Even though teeth bleaching, whitening solvents and other modern manners in which to whiten teeth haven't been around all that long, procedures for whitening teeth have. Teeth whiteners were used as far back as 2000 B.C. made from natural ingredients or even human waste products. The red and white barber poles used to signify a place folks could get their teeth doused with a caustic acid which served to whiten their pearly whites.
Teeth whitening agents were used as far back as ancient Egypt and Rome. The former came up with a mixture of pulverized pumice and wine vinegar, which they would apply with a chew stick to their pearly whites. The latter had a throng of doctors who were convinced teeth could be whitened with human urine. Years later, ammonia, which is found in all urine, is still recognized as an agent that cleans the enamel on teeth.
By the time the 1800s hit, it was the barbers who did the teeth whitening. These hair clipping mavens also doubled as dental surgeons. Barbers would whiten teeth by first filing them down with a metal apparatus and then dousing the teeth with nitric acid. While the acid did, in fact, make the teeth shiny white, it would also eventually wear down the enamel and lead to pulpy, decayed choppers.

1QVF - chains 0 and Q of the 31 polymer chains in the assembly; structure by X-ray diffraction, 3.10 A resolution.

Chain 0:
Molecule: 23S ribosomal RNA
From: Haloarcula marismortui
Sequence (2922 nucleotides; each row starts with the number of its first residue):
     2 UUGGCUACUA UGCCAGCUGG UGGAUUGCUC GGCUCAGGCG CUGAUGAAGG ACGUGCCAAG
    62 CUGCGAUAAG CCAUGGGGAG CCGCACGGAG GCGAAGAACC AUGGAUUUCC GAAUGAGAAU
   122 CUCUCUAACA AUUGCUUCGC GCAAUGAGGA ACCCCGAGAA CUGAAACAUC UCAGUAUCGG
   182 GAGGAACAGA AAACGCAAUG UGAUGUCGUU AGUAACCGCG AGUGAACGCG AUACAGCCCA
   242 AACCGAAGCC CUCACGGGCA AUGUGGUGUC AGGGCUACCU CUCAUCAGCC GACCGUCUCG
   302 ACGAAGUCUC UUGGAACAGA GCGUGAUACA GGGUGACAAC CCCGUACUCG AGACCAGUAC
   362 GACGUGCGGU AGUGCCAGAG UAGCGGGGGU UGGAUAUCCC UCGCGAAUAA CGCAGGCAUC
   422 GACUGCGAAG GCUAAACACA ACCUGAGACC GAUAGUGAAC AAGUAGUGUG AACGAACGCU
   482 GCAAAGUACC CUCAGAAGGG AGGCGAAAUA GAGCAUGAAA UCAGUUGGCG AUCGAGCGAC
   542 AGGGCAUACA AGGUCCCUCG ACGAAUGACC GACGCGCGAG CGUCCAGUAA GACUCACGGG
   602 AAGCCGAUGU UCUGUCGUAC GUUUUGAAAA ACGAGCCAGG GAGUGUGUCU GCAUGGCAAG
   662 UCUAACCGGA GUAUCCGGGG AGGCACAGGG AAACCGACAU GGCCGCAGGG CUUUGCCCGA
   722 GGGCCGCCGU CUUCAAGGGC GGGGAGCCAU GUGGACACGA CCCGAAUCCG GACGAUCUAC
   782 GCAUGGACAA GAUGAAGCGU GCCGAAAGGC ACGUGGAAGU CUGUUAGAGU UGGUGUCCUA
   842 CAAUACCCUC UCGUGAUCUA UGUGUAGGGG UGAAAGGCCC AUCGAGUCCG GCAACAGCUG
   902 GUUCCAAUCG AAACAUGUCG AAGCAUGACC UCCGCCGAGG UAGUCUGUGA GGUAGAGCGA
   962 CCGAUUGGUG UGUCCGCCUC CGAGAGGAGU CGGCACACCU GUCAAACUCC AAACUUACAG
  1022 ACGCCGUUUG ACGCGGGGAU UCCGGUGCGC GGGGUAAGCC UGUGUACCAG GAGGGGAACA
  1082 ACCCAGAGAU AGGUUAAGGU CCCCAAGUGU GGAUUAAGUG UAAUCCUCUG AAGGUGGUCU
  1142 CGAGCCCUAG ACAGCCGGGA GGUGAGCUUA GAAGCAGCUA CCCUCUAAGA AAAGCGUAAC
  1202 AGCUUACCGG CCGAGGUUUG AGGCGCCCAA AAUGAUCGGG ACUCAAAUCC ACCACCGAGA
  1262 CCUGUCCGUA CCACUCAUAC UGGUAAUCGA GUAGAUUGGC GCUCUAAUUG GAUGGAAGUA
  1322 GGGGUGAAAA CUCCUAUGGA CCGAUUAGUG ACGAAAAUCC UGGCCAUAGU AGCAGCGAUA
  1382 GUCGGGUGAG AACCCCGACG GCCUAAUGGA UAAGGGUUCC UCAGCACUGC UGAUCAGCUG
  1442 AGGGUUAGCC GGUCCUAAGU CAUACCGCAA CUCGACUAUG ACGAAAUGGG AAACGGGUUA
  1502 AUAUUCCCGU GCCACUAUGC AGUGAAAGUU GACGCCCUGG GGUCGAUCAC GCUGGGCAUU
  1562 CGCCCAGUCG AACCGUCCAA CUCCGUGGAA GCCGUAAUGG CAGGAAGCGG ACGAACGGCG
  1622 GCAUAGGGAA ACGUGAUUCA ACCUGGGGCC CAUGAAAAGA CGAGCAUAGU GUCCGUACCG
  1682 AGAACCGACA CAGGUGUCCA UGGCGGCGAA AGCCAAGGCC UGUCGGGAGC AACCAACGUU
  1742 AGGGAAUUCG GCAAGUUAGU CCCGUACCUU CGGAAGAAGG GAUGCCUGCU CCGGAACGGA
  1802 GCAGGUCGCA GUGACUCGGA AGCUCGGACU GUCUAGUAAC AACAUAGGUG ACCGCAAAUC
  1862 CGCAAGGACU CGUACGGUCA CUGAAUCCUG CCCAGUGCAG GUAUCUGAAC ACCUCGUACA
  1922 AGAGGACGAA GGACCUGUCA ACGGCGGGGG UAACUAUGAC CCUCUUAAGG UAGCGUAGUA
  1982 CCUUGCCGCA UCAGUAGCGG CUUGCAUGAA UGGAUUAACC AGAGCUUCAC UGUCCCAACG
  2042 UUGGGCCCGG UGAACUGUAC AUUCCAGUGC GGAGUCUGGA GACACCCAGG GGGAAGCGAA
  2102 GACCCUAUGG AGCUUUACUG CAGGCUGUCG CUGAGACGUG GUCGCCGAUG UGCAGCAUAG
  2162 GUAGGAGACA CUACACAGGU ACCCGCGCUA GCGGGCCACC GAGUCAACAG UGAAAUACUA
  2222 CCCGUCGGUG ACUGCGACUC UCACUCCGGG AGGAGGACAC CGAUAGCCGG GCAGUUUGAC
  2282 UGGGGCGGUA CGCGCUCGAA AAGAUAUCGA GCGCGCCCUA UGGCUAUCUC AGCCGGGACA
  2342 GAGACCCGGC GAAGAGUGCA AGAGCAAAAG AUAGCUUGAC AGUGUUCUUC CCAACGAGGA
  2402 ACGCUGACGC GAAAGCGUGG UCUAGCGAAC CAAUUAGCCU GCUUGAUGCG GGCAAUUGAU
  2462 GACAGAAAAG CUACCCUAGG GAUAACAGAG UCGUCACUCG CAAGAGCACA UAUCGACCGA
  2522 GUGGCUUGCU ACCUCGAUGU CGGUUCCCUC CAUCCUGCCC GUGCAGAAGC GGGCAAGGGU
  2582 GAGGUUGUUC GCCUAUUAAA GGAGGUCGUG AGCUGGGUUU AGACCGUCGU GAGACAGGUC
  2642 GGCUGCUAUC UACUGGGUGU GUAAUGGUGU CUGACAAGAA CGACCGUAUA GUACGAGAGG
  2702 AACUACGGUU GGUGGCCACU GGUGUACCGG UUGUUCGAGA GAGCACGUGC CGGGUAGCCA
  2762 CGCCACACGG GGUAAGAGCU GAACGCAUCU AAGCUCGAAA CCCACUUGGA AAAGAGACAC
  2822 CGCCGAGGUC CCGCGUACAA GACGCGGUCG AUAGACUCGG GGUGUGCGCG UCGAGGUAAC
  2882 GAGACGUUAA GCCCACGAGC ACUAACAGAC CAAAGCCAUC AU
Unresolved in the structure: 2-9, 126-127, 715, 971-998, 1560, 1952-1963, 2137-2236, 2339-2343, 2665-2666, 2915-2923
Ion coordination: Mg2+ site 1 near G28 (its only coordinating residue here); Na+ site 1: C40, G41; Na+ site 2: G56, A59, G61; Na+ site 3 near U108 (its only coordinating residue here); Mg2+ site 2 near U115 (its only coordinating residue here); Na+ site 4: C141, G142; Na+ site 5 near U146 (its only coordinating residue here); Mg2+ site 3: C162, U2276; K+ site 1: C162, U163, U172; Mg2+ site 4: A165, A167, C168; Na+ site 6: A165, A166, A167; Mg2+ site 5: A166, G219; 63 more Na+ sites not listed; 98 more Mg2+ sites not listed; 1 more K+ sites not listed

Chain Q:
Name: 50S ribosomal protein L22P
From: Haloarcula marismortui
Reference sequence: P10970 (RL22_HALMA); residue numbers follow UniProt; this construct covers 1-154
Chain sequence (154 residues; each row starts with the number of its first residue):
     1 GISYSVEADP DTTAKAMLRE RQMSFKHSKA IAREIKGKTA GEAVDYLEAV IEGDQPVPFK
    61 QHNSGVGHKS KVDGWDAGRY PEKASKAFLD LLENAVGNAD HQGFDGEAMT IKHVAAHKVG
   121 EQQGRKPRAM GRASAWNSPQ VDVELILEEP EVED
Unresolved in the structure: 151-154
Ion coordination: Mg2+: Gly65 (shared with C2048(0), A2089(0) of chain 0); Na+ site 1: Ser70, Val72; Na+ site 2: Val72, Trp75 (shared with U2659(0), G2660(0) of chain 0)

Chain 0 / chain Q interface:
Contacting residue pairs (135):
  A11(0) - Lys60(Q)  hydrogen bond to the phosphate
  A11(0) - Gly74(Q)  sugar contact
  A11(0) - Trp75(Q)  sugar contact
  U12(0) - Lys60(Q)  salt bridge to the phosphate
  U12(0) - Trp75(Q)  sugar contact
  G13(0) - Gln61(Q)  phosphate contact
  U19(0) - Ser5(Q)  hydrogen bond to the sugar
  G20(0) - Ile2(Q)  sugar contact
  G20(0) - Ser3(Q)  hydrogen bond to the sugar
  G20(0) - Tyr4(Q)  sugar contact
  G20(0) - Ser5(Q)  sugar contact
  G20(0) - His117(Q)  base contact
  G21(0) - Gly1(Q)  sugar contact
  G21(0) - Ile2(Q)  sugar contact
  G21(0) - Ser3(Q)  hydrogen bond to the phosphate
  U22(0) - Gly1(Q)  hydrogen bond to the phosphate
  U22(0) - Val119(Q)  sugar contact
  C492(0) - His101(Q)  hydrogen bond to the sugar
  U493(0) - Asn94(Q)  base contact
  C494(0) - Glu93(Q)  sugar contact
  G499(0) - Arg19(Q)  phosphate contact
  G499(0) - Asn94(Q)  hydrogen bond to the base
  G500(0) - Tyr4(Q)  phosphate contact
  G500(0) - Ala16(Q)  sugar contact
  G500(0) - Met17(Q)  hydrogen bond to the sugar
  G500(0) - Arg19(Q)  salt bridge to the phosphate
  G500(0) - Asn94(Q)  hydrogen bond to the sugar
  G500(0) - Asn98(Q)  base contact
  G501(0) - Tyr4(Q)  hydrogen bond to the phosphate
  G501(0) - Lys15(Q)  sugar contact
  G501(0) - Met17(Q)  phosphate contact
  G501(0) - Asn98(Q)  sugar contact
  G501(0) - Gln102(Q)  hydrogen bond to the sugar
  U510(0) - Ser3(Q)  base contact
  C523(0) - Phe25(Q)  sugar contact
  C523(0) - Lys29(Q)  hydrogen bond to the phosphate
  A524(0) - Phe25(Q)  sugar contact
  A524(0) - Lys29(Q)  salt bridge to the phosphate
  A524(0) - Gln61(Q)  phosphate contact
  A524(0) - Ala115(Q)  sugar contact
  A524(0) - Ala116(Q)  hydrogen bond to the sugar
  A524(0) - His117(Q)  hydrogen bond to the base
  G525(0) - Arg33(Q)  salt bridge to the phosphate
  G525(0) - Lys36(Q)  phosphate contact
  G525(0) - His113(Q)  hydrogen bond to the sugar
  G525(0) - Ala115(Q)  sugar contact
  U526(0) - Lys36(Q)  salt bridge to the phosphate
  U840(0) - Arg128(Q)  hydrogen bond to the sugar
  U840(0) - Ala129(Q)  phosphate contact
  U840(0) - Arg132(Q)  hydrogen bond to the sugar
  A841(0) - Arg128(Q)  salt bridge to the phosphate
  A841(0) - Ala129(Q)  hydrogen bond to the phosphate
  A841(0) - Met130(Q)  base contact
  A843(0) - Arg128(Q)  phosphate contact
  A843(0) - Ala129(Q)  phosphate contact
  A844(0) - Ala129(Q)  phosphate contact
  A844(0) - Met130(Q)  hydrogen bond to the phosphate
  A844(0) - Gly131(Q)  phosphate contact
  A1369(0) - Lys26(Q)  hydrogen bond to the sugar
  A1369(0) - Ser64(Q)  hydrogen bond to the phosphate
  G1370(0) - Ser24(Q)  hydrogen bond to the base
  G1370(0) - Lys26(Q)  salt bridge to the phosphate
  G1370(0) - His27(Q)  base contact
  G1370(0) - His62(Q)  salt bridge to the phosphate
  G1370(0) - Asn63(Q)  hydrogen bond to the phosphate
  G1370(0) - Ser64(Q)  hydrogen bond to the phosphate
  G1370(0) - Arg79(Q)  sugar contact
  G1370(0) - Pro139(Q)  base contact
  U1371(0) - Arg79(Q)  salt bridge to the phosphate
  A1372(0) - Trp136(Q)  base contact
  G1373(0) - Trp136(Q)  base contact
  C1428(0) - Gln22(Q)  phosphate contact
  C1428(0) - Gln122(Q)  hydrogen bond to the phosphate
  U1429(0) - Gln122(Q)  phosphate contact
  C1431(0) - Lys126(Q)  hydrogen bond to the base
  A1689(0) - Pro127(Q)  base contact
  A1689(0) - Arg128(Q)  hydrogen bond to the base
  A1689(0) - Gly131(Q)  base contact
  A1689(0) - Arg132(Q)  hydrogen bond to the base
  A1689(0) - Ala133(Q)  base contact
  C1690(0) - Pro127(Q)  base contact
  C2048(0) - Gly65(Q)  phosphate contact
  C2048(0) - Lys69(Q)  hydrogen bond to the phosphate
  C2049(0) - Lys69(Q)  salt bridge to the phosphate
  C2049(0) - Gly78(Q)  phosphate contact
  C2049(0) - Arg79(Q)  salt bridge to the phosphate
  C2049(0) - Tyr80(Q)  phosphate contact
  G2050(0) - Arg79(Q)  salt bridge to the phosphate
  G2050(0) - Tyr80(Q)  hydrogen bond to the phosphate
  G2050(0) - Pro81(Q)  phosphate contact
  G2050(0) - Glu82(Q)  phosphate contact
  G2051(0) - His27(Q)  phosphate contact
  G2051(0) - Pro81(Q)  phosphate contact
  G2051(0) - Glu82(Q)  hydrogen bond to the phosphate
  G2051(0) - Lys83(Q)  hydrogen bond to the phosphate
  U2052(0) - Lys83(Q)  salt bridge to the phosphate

Several different methods of teeth whitening are on today's market. Dentists can provide a one-hour whitening treatment or they can bleach the teeth. Home remedies range from daily doses of paste that should be applied to teeth to teeth whitening strips which are pressed on then pulled off the enamel for a pearly glow. Special whitening toothpastes and dental rinses are also widely available, a far cry from the Roman's urine treatment.
Hollywood can be hugely to blame for the recent increase in teeth whitening. Teeth whitening became mainstream, and even entered popular culture when featured on the popular "Seinfeld" TV show in the 1990s. Dentists said teeth whitening is the aspect of their practice that is growing the fastest, according to a 2002 survey taken by the American Dental Association and Colgate. Dentists said teeth whitening procedures grew by 25 percent. Likewise, the popularity of teeth whitening and bleaching has shot up more than 300 percent in recent years, according to the American Academy of Cosmetic Dentistry.
Teeth whitening would be less popular, perhaps, if folks did not do things likely to stain their teeth. Smoking or chewing tobacco are huge teeth staining agents, as are tea, coffee and red wine. Even too much of a good thing, specifically fluoride, can lead to teeth that have brown or yellow splotches on them. Children end up swallowing fluoride toothpaste rather than rinsing and spitting which can lead to stained teeth later in life. Certain rural areas, like northern New Mexico, also have a high fluoride content in the water which also leads to a stained set of choppers